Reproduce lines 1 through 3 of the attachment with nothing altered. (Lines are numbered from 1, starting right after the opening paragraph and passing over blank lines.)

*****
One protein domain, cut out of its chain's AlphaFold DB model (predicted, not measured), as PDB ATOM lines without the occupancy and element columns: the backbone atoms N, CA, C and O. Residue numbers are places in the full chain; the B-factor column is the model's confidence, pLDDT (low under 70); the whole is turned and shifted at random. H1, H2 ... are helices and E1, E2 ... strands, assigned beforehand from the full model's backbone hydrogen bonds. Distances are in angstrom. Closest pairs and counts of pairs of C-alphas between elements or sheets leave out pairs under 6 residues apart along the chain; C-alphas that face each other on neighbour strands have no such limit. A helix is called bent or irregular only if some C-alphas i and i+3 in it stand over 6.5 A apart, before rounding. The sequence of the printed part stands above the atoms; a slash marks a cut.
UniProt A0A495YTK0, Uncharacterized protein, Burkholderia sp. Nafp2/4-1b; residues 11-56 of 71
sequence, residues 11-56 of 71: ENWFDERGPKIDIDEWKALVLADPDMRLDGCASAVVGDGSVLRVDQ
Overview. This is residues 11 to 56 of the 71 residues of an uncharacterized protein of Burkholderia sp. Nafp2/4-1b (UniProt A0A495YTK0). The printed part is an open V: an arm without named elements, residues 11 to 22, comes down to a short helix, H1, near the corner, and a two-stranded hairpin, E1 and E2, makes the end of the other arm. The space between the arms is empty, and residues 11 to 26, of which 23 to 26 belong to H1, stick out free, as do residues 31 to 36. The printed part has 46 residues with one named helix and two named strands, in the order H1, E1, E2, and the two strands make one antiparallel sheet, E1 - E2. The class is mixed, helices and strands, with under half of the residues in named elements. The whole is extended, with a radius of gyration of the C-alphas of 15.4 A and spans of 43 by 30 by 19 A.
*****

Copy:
UniProt A0A495YTK0, Uncharacterized protein, Burkholderia sp. Nafp2/4-1b; residues 11-56 of 71
sequence, residues 11-56 of 71: ENWFDERGPKIDIDEWKALVLADPDMRLDGCASAVVGDGSVLRVDQ
Overview. This is residues 11 to 56 of the 71 residues of an uncharacterized protein of Burkholderia sp. Nafp2/4-1b (UniProt A0A495YTK0). The printed part is an open V: an arm without named elements, residues 11 to 22, comes down to a short helix, H1, near the corner, and a two-stranded hairpin, E1 and E2, makes the end of the other arm. The space between the arms is empty, and residues 11 to 26, of which 23 to 26 belong to H1, stick out free, as do residues 31 to 36. The printed part has 46 residues with one named helix and two named strands, in the order H1, E1, E2, and the two strands make one antiparallel sheet, E1 - E2. The class is mixed, helices and strands, with under half of the residues in named elements. The whole is extended, with a radius of gyration of the C-alphas of 15.4 A and spans of 43 by 30 by 19 A.